arts 09.2.03

Patty Griffin

If any singer/songwriter sounds like autumn, it's Patty Griffin; her music and lyrics are suffused with the melancholy of October light.

Ms. Griffin's album "Thousand Kisses" is a perfect cameo of heartache. She has also contributed tracks to two tribute albums, both of which will be released on September 9th. A Springsteen tribute has Ms. Griffin singing "Stolen Car" on it. Elvis Costello, Pete Yorn, and Billy Bragg also contribute tracks. "Remembering Patsy Cline" includes Ms. Griffin's version of "Faded Love" and other Cline songs from Norah Jones, Diana Krall, k.d. lang, and Natalie Cole.

You can hear Ms. Griffin perform on Sunday, September 14th (3pm) at the Rumsey Playfield in Central Park, along with other great singer/songwriters: Dar Williams, Mary Chapin Carpenter and Shawn Colvin. The concert is called An Acoustic Afternoon, general admission tickets are $35 from 212.307.7171, and Later in the fall at Carnegie Hall, Ms. Griffin will be part of the week-long celebration of Emmylou Harris. That concert takes place at 10pm on October 22nd, 212.247.7800, tickets are $30.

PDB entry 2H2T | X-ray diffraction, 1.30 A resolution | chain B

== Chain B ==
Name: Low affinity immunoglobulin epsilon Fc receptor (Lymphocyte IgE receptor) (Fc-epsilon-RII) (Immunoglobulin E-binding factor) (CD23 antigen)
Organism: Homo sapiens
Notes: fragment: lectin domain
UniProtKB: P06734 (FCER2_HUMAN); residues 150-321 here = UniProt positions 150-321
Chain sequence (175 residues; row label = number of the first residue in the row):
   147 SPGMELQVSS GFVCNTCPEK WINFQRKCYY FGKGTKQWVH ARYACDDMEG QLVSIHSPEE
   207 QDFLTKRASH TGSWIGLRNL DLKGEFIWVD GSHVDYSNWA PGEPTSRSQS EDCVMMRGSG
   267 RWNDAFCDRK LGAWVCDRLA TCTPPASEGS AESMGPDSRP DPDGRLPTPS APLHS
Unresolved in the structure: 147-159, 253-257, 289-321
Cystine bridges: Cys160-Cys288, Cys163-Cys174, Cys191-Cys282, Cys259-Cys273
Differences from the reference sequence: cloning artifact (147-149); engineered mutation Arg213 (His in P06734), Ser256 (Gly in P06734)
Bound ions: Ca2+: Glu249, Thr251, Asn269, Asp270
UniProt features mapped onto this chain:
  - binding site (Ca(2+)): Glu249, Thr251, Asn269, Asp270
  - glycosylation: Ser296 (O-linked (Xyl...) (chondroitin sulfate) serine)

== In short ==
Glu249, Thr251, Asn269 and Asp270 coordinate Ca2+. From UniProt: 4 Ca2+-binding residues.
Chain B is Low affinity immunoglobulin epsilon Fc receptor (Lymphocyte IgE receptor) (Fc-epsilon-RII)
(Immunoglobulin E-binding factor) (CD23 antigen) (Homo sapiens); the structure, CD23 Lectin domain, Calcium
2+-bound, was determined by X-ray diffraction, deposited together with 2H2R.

Politics is usually outside MUG's bailiwick, but Joe Conason's book, Big Lies, is essential reading: a brisk, spirited, thoroughly researched, and well-argued counterblast to Ann Coulter, Rush Limbaugh, and other lock-step blowhards on the right. Indeed, the subtitle of the book is The Right-Wing Propaganda Machine and How It Distorts the Truth.

Mr. Conason, the national correspondent for the New York Observer, and a columnist for Salon,, takes on all sorts of myths and received wisdom. He unmasks the Bush populist image, the idea that the media always tilts left, the common assumptions that Republican are historically tougher on terrorism and better stewards of the economy, as well as the smug moralizing of Helen Chenoweth and her ilk.

One example of the distorting right-wing propaganda machine: two months after the September 11th attacks, Clinton gave a speech at Georgetown University, with a passing reference, Conason writes, "…to the brutality of the Crusades against Islam. But the thrust of his speech was that 'we have to win the fight we're in.' And he went on to say, 'I am just a citizen, and as a citizen I support the efforts of President Bush, the national security team, and our allies in fighting the current terrorist threat. I believe we all should.' The Washington Times report was instantly regurgitated on talk radio and right-wing Web sites, which distorted his remarks into an assertion that 'America got what it deserved.'"

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